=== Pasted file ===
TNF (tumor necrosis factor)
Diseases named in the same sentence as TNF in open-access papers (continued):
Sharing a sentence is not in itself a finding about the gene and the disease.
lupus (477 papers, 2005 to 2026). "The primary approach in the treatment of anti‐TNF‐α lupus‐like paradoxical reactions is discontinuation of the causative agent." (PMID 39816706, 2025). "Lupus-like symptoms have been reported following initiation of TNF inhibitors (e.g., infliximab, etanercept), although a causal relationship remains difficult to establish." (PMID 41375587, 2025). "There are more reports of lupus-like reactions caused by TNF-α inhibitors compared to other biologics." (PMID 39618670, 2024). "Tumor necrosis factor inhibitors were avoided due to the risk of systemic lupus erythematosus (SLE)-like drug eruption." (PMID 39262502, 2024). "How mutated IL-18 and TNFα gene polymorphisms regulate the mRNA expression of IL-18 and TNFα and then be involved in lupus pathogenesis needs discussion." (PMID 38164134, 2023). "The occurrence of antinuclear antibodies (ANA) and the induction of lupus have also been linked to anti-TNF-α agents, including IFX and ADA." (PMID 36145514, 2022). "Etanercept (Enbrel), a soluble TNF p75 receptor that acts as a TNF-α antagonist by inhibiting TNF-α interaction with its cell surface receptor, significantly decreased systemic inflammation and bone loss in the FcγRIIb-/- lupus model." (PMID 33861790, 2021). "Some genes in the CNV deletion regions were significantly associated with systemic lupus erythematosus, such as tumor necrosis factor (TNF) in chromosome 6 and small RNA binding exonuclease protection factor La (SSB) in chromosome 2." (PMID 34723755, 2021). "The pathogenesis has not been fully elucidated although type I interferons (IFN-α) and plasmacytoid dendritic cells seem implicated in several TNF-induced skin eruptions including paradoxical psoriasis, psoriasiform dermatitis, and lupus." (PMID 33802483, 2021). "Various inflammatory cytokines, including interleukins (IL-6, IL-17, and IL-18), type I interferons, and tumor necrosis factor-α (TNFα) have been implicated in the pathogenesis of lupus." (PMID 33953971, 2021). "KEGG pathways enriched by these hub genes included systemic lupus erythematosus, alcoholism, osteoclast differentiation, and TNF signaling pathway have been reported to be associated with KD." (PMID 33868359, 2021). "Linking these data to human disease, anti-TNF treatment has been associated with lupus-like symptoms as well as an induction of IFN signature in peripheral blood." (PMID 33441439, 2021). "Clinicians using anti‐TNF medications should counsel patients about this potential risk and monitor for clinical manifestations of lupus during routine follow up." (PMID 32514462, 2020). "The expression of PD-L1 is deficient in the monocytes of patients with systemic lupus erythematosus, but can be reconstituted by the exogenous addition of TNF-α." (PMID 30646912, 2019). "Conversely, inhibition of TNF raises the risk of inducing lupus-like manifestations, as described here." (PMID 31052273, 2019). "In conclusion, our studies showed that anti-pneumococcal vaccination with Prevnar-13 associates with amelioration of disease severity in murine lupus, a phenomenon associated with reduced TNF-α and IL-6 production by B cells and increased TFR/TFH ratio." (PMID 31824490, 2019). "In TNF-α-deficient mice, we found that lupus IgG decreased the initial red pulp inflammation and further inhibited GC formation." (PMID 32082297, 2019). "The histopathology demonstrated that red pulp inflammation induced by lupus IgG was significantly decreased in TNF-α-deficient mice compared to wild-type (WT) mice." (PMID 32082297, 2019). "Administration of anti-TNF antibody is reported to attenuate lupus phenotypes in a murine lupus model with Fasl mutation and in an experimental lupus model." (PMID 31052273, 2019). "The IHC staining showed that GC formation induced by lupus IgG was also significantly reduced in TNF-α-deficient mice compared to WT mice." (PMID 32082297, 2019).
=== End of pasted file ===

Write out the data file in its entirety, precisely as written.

TNF (tumor necrosis factor)
Diseases named in the same sentence as TNF in open-access papers (continued):
Sharing a sentence is not in itself a finding about the gene and the disease.
lupus (477 papers, 2005 to 2026). "The primary approach in the treatment of anti‐TNF‐α lupus‐like paradoxical reactions is discontinuation of the causative agent." (PMID 39816706, 2025). "Lupus-like symptoms have been reported following initiation of TNF inhibitors (e.g., infliximab, etanercept), although a causal relationship remains difficult to establish." (PMID 41375587, 2025). "There are more reports of lupus-like reactions caused by TNF-α inhibitors compared to other biologics." (PMID 39618670, 2024). "Tumor necrosis factor inhibitors were avoided due to the risk of systemic lupus erythematosus (SLE)-like drug eruption." (PMID 39262502, 2024). "How mutated IL-18 and TNFα gene polymorphisms regulate the mRNA expression of IL-18 and TNFα and then be involved in lupus pathogenesis needs discussion." (PMID 38164134, 2023). "The occurrence of antinuclear antibodies (ANA) and the induction of lupus have also been linked to anti-TNF-α agents, including IFX and ADA." (PMID 36145514, 2022). "Etanercept (Enbrel), a soluble TNF p75 receptor that acts as a TNF-α antagonist by inhibiting TNF-α interaction with its cell surface receptor, significantly decreased systemic inflammation and bone loss in the FcγRIIb-/- lupus model." (PMID 33861790, 2021). "Some genes in the CNV deletion regions were significantly associated with systemic lupus erythematosus, such as tumor necrosis factor (TNF) in chromosome 6 and small RNA binding exonuclease protection factor La (SSB) in chromosome 2." (PMID 34723755, 2021). "The pathogenesis has not been fully elucidated although type I interferons (IFN-α) and plasmacytoid dendritic cells seem implicated in several TNF-induced skin eruptions including paradoxical psoriasis, psoriasiform dermatitis, and lupus." (PMID 33802483, 2021). "Various inflammatory cytokines, including interleukins (IL-6, IL-17, and IL-18), type I interferons, and tumor necrosis factor-α (TNFα) have been implicated in the pathogenesis of lupus." (PMID 33953971, 2021). "KEGG pathways enriched by these hub genes included systemic lupus erythematosus, alcoholism, osteoclast differentiation, and TNF signaling pathway have been reported to be associated with KD." (PMID 33868359, 2021). "Linking these data to human disease, anti-TNF treatment has been associated with lupus-like symptoms as well as an induction of IFN signature in peripheral blood." (PMID 33441439, 2021). "Clinicians using anti‐TNF medications should counsel patients about this potential risk and monitor for clinical manifestations of lupus during routine follow up." (PMID 32514462, 2020). "The expression of PD-L1 is deficient in the monocytes of patients with systemic lupus erythematosus, but can be reconstituted by the exogenous addition of TNF-α." (PMID 30646912, 2019). "Conversely, inhibition of TNF raises the risk of inducing lupus-like manifestations, as described here." (PMID 31052273, 2019). "In conclusion, our studies showed that anti-pneumococcal vaccination with Prevnar-13 associates with amelioration of disease severity in murine lupus, a phenomenon associated with reduced TNF-α and IL-6 production by B cells and increased TFR/TFH ratio." (PMID 31824490, 2019). "In TNF-α-deficient mice, we found that lupus IgG decreased the initial red pulp inflammation and further inhibited GC formation." (PMID 32082297, 2019). "The histopathology demonstrated that red pulp inflammation induced by lupus IgG was significantly decreased in TNF-α-deficient mice compared to wild-type (WT) mice." (PMID 32082297, 2019). "Administration of anti-TNF antibody is reported to attenuate lupus phenotypes in a murine lupus model with Fasl mutation and in an experimental lupus model." (PMID 31052273, 2019). "The IHC staining showed that GC formation induced by lupus IgG was also significantly reduced in TNF-α-deficient mice compared to WT mice." (PMID 32082297, 2019).